Climate Change VS. Utah's Ski Industry By Krista Seljaas

What's the ski industry currently like in Utah?

Many Utahns, as well as tourists, enjoy hitting the slopes at any of the 14 ski resorts in Utah. These 14 resorts contribute significantly to Utah's economy and bring joy to countless tourists. Who doesn't want to experience "The Greatest Snow on Earth"?

Many people enjoy Utah's snow - Utah's ski resorts had over 4.2 million skier visits during the 2009-2010 season. (

According to The State of Utah Outdoor Recreation Vision, the ski industry has grown 67% since 2002 and contributed $1.173 billion to Utah's economy in 2012. The ski industry also provides a large amount of jobs.

So, Why do so many people love Utah's snow?

The quality, not just quantity, of snow in Utah is unbelievable. With 14 ski resorts, Utahns have a variety to choose from.

"The water density of the snow at Utah's ski resorts averages about seven percent, compared with 20% at most other resorts outside the state." (Utah.Gov)
This low percentage of water density is what gives Utah skiers and snowboarders the fresh, dry powder that they love. Fresh powder + bluebird skies = one happy skier/snowboarder.

The State of Utah Outdoor Recreation Vision also states, "Many of the top ski resorts in the nation are found in the Wasatch. Due to unique meteorological and geological features, these resorts average over 500 inches of snow each year"

Ski resorts offer escape from the inversion for many Utahns

Not only does skiing/snowboarding offer fresh air, it also unites family and friends, builds confidence and gets the community engaged in physical activity. In the State of Utah's words, it "Offers respite from the pressures of the hectic world, reducing depression and life stress."

What's causing climate change?

Although climate change is a complex problem with many underlying issues, it is tied to increased CO2 emissions. As CO2 emissions have increased, global temperatures have risen. Unfortunately, the ski industry is adding to these emissions.

"A single skier averages about 20 kilowatt-hours of energy consumption per day - the same amount a refrigerator uses in two weeks. Snowcats average six gallons of fuel an hour, and snowmaking is even more energy intensive." (Fox, 128)

As less snow is falling, ski resorts tend to make more artificial snow, which takes large sums of energy - thus contributing to emissions and making the problem worse. Also, skiers and snowboarders commute to ski resorts and contribute to global emissions.

How's climate change going to change the ski industry?

Already, Utahns are experiencing shorter winters and less precipitation - and it's only going to get worse if action is not taken.The ski industry in Utah effects far more than just snow sport enthusiasts.

"Skiers and scientists will tell you the same thing: Utah is getting warmer and it is getting drier. That means shorter winters and dramatic changes in the weather patterns that skiers in the west depend on for the unmatched snow conditions they enjoy." - Sheldon Whitehouse

What would happen if Utah's snowpack continues to decrease and/or the ski season is shortened?

  • Job loss
  • Damage to Utah's economy
  • Less tourism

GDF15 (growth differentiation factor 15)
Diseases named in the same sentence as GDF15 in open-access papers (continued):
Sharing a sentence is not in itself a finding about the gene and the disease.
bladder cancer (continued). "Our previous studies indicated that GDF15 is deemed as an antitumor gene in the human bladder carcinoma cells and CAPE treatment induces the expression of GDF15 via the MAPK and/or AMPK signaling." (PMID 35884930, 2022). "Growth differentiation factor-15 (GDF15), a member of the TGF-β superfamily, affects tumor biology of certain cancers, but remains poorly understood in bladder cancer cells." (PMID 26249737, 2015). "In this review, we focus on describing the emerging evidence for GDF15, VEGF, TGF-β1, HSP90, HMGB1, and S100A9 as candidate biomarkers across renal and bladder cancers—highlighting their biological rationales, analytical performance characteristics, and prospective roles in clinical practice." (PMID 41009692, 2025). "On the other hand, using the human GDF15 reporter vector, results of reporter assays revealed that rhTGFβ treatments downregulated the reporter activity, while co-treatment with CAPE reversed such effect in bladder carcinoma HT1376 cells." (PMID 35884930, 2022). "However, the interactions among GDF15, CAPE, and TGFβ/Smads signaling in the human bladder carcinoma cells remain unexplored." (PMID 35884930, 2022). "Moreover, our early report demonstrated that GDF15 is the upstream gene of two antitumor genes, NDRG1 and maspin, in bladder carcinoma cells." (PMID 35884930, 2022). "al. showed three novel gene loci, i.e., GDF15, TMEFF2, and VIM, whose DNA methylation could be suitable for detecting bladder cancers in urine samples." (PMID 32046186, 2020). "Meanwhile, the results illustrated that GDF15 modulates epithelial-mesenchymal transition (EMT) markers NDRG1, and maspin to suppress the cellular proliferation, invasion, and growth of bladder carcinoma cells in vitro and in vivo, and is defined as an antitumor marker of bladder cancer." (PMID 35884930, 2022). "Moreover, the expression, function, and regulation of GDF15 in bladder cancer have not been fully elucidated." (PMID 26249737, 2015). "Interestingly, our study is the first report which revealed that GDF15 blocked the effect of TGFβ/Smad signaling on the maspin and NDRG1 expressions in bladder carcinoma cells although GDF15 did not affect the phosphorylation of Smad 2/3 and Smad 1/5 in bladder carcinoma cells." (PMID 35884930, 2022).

• Increased incidence of avalanches due to low snowpack
"The past decade has been the warmest on record, with 2015 being the warmest year ever. Meanwhile, the northern hemisphere has lost a million square miles of spring snowpack since 1970 - an area three times the size of Texas." (POW)

"...Low snowfall over the last 10 years has cost the winter tourism industry $1 billion and 27,000 jobs" (Fox 133)

Don't worry though, there are solutions to save OUR winter!

... And some people are already taking action!

  • Uber offers a feature for skiers/snowboarders to carpool to ski resorts. These ski resort specific cars are equip with ski racks. If more people carpooled to ski resorts, emissions would be significantly decreased.
  • "Utah's Alta Ski Area, Deer Crest Private Trails and Deer Valley are among the 108 ski areas nationwide to sign the BICEP climate declaration, which calls on federal policymakers to address climate change and seize the economic opportunities that come with climate action." (Whitehouse)
  • If our local ski resorts diminished energy insufficiencies, they would save money and decrease overall emissions.
  • Some ski resorts in other nations are experimenting with wind and solar powered chair lifts!
  • There is currently the Sustainable Slopes Grant Program which gives cash to sustainability projects at NSAA member ski areas. (NSAA) This grant provides incentive for ski areas to work towards sustainable and cleaner energy!
  • Reducing idling at ski resorts would significantly clean up local air.
  • Protect Our Winters is a group of athletes and industry brands with the common goal of leading towards positive climate action and preserving snow.


To allow future skiers and snowboarders to enjoy the Utah snow we know now and to protect the job outlook of future generations, we need to unite and save our winters! We can all do our part by carpooling to the mountain or informing fellow skiers on why idling is bad for our air! This is an opportunity for the ski industry to come together and protect the future of Utah's ski industry!


"About Us." POW. N.p., n.d. Web. 17 Apr. 2017. <>.

Fox, Porter. Deep: The Story Of Skiing and the Future of Snow. Jackson Hole: Rink House Productions. 2013. Print.

"Guest / Outreach Campaigns." NSAA. N.p., n.d. Web. 18 Apr. 2017.

United States. The State of Utah. The State of Utah Outdoor Recreation Vision. Web. 22 Apr. 2017.

"Whitehouse Hears From Utah Skiers, Ski Industry on Effects of Climate Change." U.S. Senator Sheldon Whitehouse of Rhode Island. N.p., 09 Aug. 2016. Web. 17 Apr. 2017

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